New York Times
Published: May 14, 1987
Mr. Khalili was a poet of international reputation, and many of his works were translated into English. He was the author of more than 50 works, including histories.
After the Communist takeover in Afghanistan, he became known as the poet of the Afghan resistance with the publication of his collection, ”Blood and Tears.” His last volume of poetry, ”Nights of Exile,” was published several months ago in Pakistan.
Mr. Khalili was born in Kabul. He was a professor of history and literature at Kabul University until 1949, when he became Minister of Information and Culture. He served in Parliament and in 1963 became a diplomat, serving abroad. He resigned after Soviet troops entered Afghanistan in 1979.
He spent several years in the United States, returning to Pakistan last year.
Mr. Khalil is survived by his wife, Fauzia, of Islamabad; four sons, Nejat of Maywood, N.J., Jarullah of Los Angeles, Motassim of Kabul and Massoud, a spokesman for the Jamiat Islami Resistance organization in Peshawar, Pakistan; four daughters, Marie Nasiri and Saleha Sarem of Maywood, Salma Yousufzai of Richmond and Batool Safi of Los Angeles.
FOR IMMEDIATE RELEASE
Nearly three decades after her father’s death in 1987, Marie Khalili has published the long-awaited English translation of Memoirs of Khalilullah Khalili: An Afghan Philosopher Poet – A Conversation with his Daughter, Marie. Her husband, Afzal Nasiri, translated and edited the Memoirs. Nasiri is a former editor of the Kabul Times in Afghanistan.
The couple lives in Woodbridge, Virginia, and manages a successful State Farm Insurance office in Manassas. They are well known in the regional business and faith communities of Washington, D.C.
The original memoirs of Ustad Khalilullah Khalili, the eminent historian, poet, philosopher and statesman of Afghanistan, were written in Persian in Maywood, New Jersey, between 1983 and 1986 while he was in exile in the United States, during the Soviet occupation of his country.
Ustad Khalili authored more than 70 works of poetry, fiction, histories and Sufi studies. His booklet From Balkh to Konya on the 13th century mystic poet Jalaluddin Balkhi-Rumi is highly regarded across the Persian-speaking world as well as India and Pakistan. He is best remembered for his quatrains; his most notable work was published after the invasion of Afghanistan by the Soviet Union in 1979, and provided inspiration to the freedom fighters. Khalili is among the few contemporary Afghan poets to gain a following in Iran.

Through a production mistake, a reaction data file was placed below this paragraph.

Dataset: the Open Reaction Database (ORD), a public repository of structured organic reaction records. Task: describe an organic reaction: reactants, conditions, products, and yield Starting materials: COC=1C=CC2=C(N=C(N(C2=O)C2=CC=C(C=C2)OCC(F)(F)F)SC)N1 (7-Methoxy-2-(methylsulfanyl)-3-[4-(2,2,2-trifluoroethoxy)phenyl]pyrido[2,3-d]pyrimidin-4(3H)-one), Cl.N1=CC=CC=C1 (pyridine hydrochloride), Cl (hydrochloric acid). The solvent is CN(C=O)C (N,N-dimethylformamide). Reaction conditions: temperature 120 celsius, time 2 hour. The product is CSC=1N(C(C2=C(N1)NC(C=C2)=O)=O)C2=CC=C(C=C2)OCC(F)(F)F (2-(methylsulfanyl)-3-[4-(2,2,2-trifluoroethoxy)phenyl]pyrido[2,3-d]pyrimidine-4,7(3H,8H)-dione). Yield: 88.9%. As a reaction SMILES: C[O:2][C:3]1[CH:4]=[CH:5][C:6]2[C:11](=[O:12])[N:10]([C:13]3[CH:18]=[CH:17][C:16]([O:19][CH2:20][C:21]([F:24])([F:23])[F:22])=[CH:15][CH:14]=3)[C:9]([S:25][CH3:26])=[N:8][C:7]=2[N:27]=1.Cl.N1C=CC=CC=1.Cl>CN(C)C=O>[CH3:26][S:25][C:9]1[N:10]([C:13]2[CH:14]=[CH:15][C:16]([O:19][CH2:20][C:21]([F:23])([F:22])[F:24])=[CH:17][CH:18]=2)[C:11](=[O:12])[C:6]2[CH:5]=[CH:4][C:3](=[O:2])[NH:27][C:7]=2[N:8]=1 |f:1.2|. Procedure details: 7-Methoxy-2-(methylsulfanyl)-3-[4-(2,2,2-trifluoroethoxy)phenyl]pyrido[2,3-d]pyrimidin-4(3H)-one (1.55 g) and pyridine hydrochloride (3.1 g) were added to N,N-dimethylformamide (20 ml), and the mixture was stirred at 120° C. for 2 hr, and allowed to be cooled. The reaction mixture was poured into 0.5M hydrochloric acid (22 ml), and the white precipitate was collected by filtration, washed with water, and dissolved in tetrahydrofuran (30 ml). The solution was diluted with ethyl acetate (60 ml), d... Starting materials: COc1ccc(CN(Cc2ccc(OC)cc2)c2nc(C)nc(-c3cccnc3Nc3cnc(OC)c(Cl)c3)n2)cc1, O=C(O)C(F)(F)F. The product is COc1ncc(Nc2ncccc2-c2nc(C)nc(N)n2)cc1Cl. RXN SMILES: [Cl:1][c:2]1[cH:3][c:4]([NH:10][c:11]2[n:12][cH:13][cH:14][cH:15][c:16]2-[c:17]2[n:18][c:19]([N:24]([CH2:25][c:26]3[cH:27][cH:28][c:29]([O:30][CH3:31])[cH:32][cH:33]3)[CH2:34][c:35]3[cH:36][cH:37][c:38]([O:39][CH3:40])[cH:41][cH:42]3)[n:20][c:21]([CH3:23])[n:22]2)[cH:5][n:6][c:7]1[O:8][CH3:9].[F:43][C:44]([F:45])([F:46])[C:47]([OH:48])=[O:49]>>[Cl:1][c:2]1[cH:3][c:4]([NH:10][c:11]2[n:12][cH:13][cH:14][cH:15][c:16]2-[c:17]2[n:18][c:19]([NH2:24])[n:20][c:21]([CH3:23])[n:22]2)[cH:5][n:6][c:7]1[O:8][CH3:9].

In his memoirs – an ongoing conversation with his eldest daughter that was taken from taped recordings and notebooks – serve as the testimony of an eyewitness to eight decades of Afghan history. Khalili recounted his life, his literary endeavors and his government service under the reign of four kings. After an unjust imprisonment and exile to Kandahar, he returned to service as ambassador to Saudi Arabia and Iraq, and secretary to King Zahir Shah. After the 1978 Soviet coup, he took asylum in the United States.
Ustad Khalili moved to Pakistan in 1986, hoping for a return to his beloved country. Unfortunately, he died before realizing his hopes on May 4, 1987 and was buried in Peshawar near the tomb of Pashtu poet Rahman Baba. In 2012 his remains were returned to Afghan soil and re-buried in the city of Kabul, near the University he once co-chaired, in a place of honor. Afghan academicians, intellectuals and scholars attended his re-burial ceremony in 2012.
Memoirs of Khalilullah Khalili: An Afghan Philosopher Poet – A Conversation with his Daughter, Marie (ISBN-13: 978-0615889726, 554 pages, $19.99) is available in paperback in English and Persian at www.amazon.com.